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Stories of unplanned pregnancies provide hope

Lucette Moramarco

Associate Editor

The hall at Zion Lutheran Church was filled with 340 people for Hope Clinic for Women's 18th annual Inspiring Hope Gala, March 17. The dinner fundraiser featured three guest speakers who each provided a different look into the effects of unplanned pregnancies.

After a pasta dinner provided by Faro Trupiano, HCW Executive Director Carolyn Koole reported on the services the clinic has been providing over the last three years. Their primary medical license was earned during the coronavirus pandemic, during which the clinic remained open to serve clients. In 2022, a third day was added to the clinic's weekly hours of service.

Koole said that their goal for the gala was to raise $100,000 to purchase a new portable ultrasound machine, to pay to be open an additional day each week, and to fund their new Fatherhood Program.

The first guest speaker, Ernie Gollehon, worked as a correctional officer for 30 years before retiring and volunteering as the Men's Ministry Coordinator at Bakersfield Pregnancy Center. He said he tells the men who bring their pregnant wives or girlfriends to the center, "you're not an Uber driver; you are important...the father relationship is important."

He believes many of the men in prison are there because their father wasn't there (for them) when they were growing up. At the pregnancy center, he teaches men how to diaper a baby (using dolls) as it is a skill to "bond with their son or daughter." Gollehon tells them to hold a baby like they hold a football.

He then invited any men interested in finding out more about the men's ministry to meet at Denny's, 8 a.m. the next morning to learn how to be a coach. Koole said that they have a group that has met twice already, and they get a free breakfast.

Next, Hope Clinic Program Services Director Erika Luis-Chavez introduced Mireya, a HCW client, who told her story of having her daughter who was born six weeks prematurely with an abnormal heart and lungs, a little over two years ago. Isabella had open heart surgery at 12 days old; Mireya did not have support at home and went to HCW for help.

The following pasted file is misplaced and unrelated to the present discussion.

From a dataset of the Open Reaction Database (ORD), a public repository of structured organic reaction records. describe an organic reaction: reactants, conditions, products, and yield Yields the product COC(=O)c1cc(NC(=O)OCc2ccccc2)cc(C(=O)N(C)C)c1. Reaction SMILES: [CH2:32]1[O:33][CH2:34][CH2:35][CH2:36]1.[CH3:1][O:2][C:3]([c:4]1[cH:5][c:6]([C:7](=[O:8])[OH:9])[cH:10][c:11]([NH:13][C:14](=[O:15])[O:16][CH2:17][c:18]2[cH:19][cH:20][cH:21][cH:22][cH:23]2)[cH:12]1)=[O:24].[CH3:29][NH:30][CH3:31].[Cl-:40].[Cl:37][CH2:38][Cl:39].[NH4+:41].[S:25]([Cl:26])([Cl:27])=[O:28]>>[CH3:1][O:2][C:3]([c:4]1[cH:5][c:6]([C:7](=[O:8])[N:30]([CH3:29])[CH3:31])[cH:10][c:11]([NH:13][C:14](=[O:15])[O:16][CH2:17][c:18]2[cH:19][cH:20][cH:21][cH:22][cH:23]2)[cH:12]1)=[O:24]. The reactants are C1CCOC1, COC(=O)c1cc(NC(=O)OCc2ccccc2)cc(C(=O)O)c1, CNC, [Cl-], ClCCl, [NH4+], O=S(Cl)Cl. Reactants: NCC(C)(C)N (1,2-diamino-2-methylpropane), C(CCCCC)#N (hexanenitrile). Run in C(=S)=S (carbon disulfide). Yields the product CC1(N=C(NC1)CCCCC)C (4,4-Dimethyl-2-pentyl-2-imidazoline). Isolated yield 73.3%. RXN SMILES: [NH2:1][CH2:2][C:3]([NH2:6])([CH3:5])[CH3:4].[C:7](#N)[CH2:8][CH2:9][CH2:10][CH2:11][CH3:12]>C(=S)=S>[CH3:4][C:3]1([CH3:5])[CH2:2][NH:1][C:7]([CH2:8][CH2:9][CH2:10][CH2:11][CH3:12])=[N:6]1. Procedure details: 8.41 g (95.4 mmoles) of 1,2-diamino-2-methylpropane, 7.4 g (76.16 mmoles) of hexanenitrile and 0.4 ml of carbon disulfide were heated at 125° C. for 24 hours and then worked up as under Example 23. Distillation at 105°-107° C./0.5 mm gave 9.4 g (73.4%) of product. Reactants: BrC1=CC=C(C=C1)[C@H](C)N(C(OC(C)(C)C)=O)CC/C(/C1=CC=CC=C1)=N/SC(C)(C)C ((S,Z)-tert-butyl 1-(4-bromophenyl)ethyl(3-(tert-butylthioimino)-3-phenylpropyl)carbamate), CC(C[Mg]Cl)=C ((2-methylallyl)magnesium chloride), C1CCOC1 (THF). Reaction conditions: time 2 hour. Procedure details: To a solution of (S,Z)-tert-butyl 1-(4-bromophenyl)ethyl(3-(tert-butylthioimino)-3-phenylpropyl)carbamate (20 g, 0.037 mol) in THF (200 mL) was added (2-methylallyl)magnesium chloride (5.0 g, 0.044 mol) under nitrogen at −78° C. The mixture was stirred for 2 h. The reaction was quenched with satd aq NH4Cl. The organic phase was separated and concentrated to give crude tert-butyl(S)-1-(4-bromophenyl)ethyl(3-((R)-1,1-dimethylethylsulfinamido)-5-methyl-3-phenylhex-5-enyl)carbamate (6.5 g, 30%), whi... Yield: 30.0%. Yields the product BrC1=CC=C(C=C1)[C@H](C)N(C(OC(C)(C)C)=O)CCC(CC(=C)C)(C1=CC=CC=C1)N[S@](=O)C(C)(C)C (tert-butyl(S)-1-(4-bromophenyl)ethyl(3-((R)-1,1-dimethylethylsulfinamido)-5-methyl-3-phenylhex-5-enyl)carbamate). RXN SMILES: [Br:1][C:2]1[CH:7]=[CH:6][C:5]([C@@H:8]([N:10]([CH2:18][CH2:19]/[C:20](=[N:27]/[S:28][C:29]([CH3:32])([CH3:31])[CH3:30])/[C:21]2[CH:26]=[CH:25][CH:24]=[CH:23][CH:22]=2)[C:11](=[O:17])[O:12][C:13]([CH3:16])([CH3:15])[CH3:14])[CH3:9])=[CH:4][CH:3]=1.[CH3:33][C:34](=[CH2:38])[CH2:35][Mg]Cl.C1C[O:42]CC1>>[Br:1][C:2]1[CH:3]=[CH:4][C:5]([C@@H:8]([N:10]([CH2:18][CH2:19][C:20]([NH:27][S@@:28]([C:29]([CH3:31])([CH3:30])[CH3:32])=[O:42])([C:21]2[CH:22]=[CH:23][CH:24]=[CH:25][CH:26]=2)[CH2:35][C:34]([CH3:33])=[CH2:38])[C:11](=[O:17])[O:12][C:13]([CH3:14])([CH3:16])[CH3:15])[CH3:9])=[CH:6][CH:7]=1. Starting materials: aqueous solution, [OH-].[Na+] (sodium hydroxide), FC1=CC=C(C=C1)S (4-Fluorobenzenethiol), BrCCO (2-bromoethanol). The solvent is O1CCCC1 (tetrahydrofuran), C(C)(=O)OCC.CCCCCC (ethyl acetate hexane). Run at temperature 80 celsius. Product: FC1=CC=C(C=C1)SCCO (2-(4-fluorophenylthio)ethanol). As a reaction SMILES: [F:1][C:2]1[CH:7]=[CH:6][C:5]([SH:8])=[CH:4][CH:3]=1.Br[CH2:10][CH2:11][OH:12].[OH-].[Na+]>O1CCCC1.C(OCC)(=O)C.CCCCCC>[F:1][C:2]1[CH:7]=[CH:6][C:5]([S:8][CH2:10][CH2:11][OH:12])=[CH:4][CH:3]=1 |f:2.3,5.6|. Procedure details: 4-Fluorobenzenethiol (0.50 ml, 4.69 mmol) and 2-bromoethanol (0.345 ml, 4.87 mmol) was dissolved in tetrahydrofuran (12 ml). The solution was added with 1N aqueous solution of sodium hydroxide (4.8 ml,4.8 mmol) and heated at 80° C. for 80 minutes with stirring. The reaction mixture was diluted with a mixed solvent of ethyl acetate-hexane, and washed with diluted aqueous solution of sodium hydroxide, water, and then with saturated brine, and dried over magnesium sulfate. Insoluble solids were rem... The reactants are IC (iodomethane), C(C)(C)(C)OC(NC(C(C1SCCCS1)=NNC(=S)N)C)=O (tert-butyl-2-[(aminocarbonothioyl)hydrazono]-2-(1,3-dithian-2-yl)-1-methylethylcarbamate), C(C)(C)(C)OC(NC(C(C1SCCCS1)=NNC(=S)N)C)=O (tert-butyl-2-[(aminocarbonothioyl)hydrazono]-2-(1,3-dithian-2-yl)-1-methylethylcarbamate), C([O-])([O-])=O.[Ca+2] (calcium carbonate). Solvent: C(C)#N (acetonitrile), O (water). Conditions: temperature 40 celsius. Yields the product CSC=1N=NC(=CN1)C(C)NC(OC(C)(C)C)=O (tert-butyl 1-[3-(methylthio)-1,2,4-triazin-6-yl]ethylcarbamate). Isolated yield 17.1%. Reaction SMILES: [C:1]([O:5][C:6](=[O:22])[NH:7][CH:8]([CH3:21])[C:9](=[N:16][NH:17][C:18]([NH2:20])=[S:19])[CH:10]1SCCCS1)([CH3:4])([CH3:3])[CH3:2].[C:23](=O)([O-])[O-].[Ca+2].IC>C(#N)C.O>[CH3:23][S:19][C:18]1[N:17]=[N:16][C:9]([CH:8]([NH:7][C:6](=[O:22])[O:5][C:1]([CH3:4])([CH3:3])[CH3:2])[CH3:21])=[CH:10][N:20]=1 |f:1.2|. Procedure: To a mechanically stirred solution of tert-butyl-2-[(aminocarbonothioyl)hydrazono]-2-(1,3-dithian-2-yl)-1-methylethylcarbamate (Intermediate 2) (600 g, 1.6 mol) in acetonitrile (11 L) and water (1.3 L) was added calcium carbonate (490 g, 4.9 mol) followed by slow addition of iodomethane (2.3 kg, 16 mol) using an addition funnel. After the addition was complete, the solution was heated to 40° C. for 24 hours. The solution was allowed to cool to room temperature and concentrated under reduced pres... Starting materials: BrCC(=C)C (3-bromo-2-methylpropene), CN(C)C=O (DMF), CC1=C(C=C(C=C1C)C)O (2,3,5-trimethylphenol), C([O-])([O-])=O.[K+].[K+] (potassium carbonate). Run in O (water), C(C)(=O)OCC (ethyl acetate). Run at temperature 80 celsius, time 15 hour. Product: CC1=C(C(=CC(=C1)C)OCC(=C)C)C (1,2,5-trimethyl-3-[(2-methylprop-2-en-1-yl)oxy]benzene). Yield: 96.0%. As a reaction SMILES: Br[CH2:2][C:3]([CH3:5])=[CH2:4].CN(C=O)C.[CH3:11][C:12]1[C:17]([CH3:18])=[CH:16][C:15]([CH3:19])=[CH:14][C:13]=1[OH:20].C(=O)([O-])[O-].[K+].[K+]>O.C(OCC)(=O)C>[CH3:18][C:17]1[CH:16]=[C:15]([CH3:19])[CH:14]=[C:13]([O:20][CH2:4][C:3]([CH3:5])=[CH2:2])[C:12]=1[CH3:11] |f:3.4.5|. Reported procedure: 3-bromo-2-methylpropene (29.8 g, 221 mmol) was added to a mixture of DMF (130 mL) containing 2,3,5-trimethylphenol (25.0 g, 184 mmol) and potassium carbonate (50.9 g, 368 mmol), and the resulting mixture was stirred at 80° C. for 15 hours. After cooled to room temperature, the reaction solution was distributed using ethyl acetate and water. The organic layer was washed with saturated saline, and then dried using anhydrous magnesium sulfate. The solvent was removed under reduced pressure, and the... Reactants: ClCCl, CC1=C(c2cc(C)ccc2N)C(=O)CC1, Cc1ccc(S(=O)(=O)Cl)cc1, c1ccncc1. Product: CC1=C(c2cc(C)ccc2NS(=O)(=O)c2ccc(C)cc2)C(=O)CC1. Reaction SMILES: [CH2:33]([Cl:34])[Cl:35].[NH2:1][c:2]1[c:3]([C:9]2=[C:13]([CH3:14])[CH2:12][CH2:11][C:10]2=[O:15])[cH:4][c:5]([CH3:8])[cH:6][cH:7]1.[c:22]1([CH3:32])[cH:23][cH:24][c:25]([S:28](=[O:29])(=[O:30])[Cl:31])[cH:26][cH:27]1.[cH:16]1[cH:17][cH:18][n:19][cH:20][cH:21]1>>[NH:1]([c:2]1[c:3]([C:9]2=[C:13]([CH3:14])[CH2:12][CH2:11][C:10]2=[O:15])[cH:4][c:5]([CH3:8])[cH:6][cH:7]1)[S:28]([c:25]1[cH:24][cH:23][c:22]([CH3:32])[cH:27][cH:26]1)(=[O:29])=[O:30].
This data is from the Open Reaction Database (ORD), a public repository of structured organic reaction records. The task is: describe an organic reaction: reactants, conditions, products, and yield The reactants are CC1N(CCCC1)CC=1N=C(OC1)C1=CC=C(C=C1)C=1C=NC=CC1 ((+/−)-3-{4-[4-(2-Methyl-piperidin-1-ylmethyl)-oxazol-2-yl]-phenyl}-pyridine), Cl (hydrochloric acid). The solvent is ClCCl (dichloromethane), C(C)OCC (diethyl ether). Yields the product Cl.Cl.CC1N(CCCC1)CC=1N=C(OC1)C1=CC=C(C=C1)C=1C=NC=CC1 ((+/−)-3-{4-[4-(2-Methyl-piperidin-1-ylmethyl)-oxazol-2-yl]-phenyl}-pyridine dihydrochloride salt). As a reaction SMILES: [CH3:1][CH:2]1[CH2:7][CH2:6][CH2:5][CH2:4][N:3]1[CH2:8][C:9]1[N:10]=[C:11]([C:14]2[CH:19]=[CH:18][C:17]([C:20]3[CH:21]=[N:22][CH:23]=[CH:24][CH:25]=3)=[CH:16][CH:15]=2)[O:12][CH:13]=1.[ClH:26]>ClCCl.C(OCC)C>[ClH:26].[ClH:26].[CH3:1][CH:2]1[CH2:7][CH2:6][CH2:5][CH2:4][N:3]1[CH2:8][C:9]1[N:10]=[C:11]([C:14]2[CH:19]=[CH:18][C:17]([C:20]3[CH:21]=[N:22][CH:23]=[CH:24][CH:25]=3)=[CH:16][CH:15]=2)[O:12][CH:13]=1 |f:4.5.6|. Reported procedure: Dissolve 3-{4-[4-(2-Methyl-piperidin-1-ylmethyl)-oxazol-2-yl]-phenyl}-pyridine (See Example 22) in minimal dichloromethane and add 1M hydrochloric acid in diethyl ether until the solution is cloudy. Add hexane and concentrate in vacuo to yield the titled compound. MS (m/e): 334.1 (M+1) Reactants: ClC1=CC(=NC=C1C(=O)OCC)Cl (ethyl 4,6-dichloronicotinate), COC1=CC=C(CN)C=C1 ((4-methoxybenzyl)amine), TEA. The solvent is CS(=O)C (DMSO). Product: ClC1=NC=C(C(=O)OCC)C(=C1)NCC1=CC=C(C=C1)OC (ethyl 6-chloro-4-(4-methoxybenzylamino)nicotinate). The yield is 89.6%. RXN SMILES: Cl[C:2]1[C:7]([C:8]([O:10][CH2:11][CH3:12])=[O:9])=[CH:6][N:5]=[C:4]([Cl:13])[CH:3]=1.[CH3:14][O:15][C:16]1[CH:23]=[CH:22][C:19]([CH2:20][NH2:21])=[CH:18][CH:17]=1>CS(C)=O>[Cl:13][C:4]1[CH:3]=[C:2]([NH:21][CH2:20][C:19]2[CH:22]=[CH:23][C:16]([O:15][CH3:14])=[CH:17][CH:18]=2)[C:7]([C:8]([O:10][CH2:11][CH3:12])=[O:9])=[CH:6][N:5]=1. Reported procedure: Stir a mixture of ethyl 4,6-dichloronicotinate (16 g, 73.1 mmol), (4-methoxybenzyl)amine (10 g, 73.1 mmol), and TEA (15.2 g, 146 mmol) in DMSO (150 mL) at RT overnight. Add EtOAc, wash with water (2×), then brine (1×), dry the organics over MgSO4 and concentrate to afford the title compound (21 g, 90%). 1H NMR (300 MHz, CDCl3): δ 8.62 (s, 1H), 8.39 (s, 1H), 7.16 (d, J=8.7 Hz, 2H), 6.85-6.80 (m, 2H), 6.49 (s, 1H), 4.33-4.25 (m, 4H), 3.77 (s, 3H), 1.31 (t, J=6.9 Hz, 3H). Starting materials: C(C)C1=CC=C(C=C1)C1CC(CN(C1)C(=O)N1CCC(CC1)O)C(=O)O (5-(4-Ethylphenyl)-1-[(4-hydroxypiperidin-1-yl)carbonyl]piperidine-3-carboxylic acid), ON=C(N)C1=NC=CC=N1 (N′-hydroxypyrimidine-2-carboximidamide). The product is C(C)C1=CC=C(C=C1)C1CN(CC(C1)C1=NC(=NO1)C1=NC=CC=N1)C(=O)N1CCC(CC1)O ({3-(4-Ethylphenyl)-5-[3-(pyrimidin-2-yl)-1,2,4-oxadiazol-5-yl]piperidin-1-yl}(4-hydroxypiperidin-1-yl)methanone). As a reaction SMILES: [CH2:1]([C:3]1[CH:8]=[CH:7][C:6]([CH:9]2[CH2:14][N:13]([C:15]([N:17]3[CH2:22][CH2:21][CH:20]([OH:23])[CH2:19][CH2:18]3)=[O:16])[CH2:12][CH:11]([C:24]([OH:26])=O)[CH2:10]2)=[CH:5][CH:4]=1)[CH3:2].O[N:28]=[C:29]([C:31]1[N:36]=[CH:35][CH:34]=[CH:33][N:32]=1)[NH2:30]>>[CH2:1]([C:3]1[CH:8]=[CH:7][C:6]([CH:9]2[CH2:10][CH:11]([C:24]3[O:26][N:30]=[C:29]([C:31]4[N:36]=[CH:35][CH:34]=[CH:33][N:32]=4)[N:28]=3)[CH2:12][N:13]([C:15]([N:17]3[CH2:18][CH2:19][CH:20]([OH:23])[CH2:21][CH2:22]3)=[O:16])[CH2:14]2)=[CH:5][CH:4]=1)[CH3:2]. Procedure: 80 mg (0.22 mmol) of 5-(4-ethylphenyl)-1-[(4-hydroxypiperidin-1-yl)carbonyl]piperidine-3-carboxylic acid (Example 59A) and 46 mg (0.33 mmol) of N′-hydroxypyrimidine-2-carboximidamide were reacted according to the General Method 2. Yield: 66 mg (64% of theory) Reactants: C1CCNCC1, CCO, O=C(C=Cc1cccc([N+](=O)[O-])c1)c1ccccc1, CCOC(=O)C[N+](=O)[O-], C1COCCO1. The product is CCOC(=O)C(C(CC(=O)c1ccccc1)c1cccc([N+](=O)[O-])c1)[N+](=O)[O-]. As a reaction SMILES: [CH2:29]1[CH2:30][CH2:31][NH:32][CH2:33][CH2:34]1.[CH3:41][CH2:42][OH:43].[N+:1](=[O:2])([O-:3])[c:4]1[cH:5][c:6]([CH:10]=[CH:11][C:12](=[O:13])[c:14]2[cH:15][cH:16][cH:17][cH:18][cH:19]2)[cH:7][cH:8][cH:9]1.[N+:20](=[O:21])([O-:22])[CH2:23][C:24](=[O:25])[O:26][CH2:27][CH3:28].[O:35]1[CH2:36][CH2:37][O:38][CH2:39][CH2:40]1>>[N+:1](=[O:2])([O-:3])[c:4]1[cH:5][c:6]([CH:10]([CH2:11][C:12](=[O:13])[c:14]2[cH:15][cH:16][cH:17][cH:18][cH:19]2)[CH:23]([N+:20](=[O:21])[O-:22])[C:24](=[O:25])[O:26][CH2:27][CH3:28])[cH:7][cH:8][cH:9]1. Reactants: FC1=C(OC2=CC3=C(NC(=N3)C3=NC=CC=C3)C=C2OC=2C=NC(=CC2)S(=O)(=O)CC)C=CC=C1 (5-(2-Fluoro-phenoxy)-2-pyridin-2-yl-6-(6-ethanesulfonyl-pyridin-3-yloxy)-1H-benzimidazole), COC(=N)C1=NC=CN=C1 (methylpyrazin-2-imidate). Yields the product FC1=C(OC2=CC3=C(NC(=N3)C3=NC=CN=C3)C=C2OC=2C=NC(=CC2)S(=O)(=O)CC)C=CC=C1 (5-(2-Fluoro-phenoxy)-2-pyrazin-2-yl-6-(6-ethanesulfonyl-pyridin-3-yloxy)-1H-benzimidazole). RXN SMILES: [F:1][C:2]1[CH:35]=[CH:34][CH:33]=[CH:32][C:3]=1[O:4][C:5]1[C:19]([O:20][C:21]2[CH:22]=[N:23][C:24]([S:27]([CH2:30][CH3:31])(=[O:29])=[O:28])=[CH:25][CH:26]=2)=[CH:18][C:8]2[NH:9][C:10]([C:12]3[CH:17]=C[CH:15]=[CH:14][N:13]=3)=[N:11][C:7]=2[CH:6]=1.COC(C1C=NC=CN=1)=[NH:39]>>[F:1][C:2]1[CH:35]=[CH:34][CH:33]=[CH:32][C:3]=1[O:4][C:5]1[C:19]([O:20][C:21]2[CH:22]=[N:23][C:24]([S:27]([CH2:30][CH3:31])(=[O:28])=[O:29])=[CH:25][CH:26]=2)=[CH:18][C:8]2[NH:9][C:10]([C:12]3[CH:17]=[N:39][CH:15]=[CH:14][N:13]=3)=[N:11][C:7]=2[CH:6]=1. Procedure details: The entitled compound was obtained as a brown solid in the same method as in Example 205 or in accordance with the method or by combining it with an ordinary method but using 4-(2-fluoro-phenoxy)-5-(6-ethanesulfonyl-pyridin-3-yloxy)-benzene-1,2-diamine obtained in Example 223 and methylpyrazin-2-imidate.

She said she is a better parent because of HCW where she restored faith in herself and God. She gets "me time" there which is very helpful; she added, "I appreciate what Hope Clinic has done for me."

Luis-Chavez said that their client advocates "give our moms hope" by mentoring them for three hours a week. More volunteers are always needed for new clients; anyone interested in helping can call 760-728-4105.

Master of Ceremonies Ken Follis introduced the main speaker, Dr. Anthony Levatino. A former doctor, Levatino performed first and second trimester abortions in upstate New York while remaining "morally neutral," he said. He made $2,000 in 15 minutes doing each procedure. At the same time, his wife was diagnosed with an infertility problem; "she can't get pregnant and her husband is killing babies," Levatino said, noting the irony.

During their struggle to adopt a baby, he realized that there are few babies available for adoption because of abortion. After months of frustration, a colleague let him know that a teenager was giving her baby up for adoption. A month after Levitano and his wife adopted the baby girl in 1978, she finally got pregnant. Their son was born 10 months after their daughter.

After that, Levatino went back to business as usual, training to do late term abortions which involved dismemberment of the baby using forceps (grasping and pulling off limbs for removal). He performed 1200 of those abortions in four years.

In 1984, his daughter was hit by a car in front of their house; she died in her parents arms in the ambulance. Sometime later, he said, he was in the middle of a second trimester abortion when he pulled out an arm or a leg, stared at it and got sick.

"For the first time, I really looked at the pile of body parts on the table and saw somebody's son or daughter," Levatino explained, adding that it was part of the crisis that almost ended his marriage (his wife, a nurse, has always been pro life). As a result, he decided to only do early term abortions which he did for several months, until a change occurred that he couldn't take back.

He "had realized that killing a baby is wrong," he said. In February 1985, he quit doing abortions, but "be pro life, never, they're kooks," he added. That belief changed when he went to a pro life group's potluck dinner and he found out that they weren't kooks; they understood medicine and law and impressed him, so he and his wife joined the group. In 1990, he left the medical practice and went to law school.

Levatino now lives in Central Arizona and travels the country telling his story which is "not easy to tell but all true."

After the event, Koole said, "At Hope Clinic for Women our hearts are saddened by the loss of life in abortion and the short and long term impact of this on their mothers. The one thing I would add is the strong response we have received from men. They have a new found compassion for men impacted by abortion, whether it be the conflicted doctor performing it or the man experiencing the outcome of it in their partner's life and their own. All need a place where they are free to share their feelings and find confidential support and healing.

"Hope Clinic for Women is that safe place. The Gala was the best attended event I have seen since I came to Hope with a wide range in those attending from age 14 to those in their 90's. Wonderful food, great friends, and a remarkable speaker, the makings of an amazing Gala," she added.

To date, donations made that night total $92,891 and HCW now has 31 new monthly donors who in total committed $39,180. For more information about the services available and volunteer opportunities at HCW, visit


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